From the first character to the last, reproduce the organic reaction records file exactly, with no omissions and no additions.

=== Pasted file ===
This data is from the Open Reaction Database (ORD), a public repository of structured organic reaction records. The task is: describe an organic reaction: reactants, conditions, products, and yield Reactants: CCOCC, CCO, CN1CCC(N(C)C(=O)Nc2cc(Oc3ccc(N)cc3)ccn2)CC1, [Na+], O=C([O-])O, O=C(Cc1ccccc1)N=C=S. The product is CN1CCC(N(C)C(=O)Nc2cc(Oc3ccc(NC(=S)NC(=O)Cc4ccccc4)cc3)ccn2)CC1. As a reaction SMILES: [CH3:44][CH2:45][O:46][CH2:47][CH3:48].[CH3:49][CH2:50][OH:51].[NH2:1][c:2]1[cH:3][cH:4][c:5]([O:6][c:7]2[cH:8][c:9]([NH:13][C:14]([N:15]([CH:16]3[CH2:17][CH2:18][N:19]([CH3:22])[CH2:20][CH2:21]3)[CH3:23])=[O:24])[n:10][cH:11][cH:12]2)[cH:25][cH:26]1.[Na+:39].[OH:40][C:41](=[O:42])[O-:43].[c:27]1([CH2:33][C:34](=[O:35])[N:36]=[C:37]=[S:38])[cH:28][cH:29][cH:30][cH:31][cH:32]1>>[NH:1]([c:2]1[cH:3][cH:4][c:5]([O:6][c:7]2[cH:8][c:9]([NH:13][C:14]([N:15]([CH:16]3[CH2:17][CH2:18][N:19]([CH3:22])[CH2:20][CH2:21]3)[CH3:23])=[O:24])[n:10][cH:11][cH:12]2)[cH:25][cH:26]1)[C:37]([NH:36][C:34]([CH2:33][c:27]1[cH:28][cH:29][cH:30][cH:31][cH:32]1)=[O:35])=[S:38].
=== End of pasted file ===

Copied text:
This data is from the Open Reaction Database (ORD), a public repository of structured organic reaction records. The task is: describe an organic reaction: reactants, conditions, products, and yield Reactants: CCOCC, CCO, CN1CCC(N(C)C(=O)Nc2cc(Oc3ccc(N)cc3)ccn2)CC1, [Na+], O=C([O-])O, O=C(Cc1ccccc1)N=C=S. The product is CN1CCC(N(C)C(=O)Nc2cc(Oc3ccc(NC(=S)NC(=O)Cc4ccccc4)cc3)ccn2)CC1. As a reaction SMILES: [CH3:44][CH2:45][O:46][CH2:47][CH3:48].[CH3:49][CH2:50][OH:51].[NH2:1][c:2]1[cH:3][cH:4][c:5]([O:6][c:7]2[cH:8][c:9]([NH:13][C:14]([N:15]([CH:16]3[CH2:17][CH2:18][N:19]([CH3:22])[CH2:20][CH2:21]3)[CH3:23])=[O:24])[n:10][cH:11][cH:12]2)[cH:25][cH:26]1.[Na+:39].[OH:40][C:41](=[O:42])[O-:43].[c:27]1([CH2:33][C:34](=[O:35])[N:36]=[C:37]=[S:38])[cH:28][cH:29][cH:30][cH:31][cH:32]1>>[NH:1]([c:2]1[cH:3][cH:4][c:5]([O:6][c:7]2[cH:8][c:9]([NH:13][C:14]([N:15]([CH:16]3[CH2:17][CH2:18][N:19]([CH3:22])[CH2:20][CH2:21]3)[CH3:23])=[O:24])[n:10][cH:11][cH:12]2)[cH:25][cH:26]1)[C:37]([NH:36][C:34]([CH2:33][c:27]1[cH:28][cH:29][cH:30][cH:31][cH:32]1)=[O:35])=[S:38].